Reading this article will teach you what documents you should give to your insurance company
You had the misfortune of having an accident or loss in your home. A fire, a broken plumbing line or theft. The place is a mess and you need to get your life back in order. The good news is you have insurance. You make a call and report your claim. The insurance company inspects your home and tells you to expect to hear from them soon. Sure enough, you eventually get a letter in the mail from the insurance company but there is no check. Instead, the insurance company is asking you to provide them with a long list of seemingly unrelated documents. This includes the deed to the home, mortgage papers, pre-purchase inspection reports, utility bills, bank and credit card statements, and even tax returns. You wonder, do I really have to do this?
Florida insurance law requires you to cooperate with the claim investigation
The short answer to your question is yes. The insurance contract requires you to cooperate with the insurance company’s requests for information during the investigation of the claim. Failing or refusing to cooperate with the insurance company’s requests can lead to the denial of your claim. It is always best therefore to provide everything and as much as you have to the insurance company when requested. Do not give the insurance company an excuse to deny your claim.
Provide reasonable responses to reasonable requests
How much and how often must you do this? What you must provide and how often is usually outlined in your insurance contract. The key here is that the insurance company’s requests should be reasonably calculated to assist in the investigation of the claim. So long as the requests are reasonable you are then obligated to comply with those requests.
Sometimes, however, the insurance company may abuse this process by requesting confidential or personal information that may have nothing to do with the claim. Examples can include requests for (1) complete tax returns and all schedules including those for businesses you may own; (2) complete monthly bank and credit card statements (not just the pertinent charges related to the claim); and (3) access to all telephone, email and text records. The insurance company knows you are most likely going to resist providing this information. Often, an insurance company will use these tactics to either delay the payment of your claim or as a pretext to deny the claim if you refuse to provide the information.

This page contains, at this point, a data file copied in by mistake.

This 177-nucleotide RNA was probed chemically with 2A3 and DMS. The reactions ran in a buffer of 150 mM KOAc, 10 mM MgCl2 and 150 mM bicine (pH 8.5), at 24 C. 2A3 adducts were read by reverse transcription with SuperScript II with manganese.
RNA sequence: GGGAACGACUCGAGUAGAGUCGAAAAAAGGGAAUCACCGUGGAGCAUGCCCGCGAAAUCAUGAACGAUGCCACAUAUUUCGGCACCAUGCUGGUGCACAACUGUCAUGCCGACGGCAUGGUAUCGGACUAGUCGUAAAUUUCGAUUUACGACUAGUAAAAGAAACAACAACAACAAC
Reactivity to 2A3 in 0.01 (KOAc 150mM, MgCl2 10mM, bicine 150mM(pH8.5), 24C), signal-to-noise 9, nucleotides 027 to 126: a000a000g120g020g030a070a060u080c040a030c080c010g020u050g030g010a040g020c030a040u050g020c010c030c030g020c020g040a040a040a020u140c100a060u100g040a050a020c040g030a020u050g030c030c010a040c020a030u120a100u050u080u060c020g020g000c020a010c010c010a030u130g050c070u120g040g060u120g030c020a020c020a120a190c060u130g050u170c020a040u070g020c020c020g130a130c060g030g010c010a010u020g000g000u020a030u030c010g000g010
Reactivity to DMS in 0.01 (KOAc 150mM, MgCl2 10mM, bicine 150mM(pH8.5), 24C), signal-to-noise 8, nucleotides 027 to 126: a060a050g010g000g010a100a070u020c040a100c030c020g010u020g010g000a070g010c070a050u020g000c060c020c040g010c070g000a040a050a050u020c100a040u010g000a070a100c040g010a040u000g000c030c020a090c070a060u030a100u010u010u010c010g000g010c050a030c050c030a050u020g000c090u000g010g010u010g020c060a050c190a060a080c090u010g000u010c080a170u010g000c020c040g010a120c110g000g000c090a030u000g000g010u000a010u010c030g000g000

This naturally puts you between a rock and a hard place. If you give the information, your privacy is invaded by providing the insurance company with personal and financial data unrelated to the claim. And if you do not give the information, you risk having your insurance claim denied.
When in doubt retain a Florida insurance lawyer to review the requests
The insurance company does not have a right to go on a fishing expedition as to your personal private information. The insurance company also does not have the right to ask you for mountains of information or for time periods completely unrelated to the claim.
The key to analyzing the requests is whether they are reasonable which is both a judgment call and a legal question. The insurance company will most likely argue that the requests are calculated to eliminate insurance fraud and to assist with the valuation of the claim. You are therefore best served by retaining a qualified Florida insurance lawyer to review the insurance company’s requests if you do not feel comfortable with the process or if you are unsure of your legal obligations and rights.
About the Author: Patrick Russell, Esq., has been a member of The Florida Bar since 1994 and is an experienced Florida insurance lawyer. Patrick started his insurance law practice more than twenty years ago when he represented homeowners and business owners for their Hurricane Andrew insurance claims. The purpose of this article is educational and not for the solicitation of legal services. The goal is to avoid the mistakes learned from the past, specifically those from previous windstorms. Knowledge is power. Information is free. Mistakes are costly. If you would like more tips on how to process your Florida insurance claim, Patrick can be reached at (305) 608-2977 or here.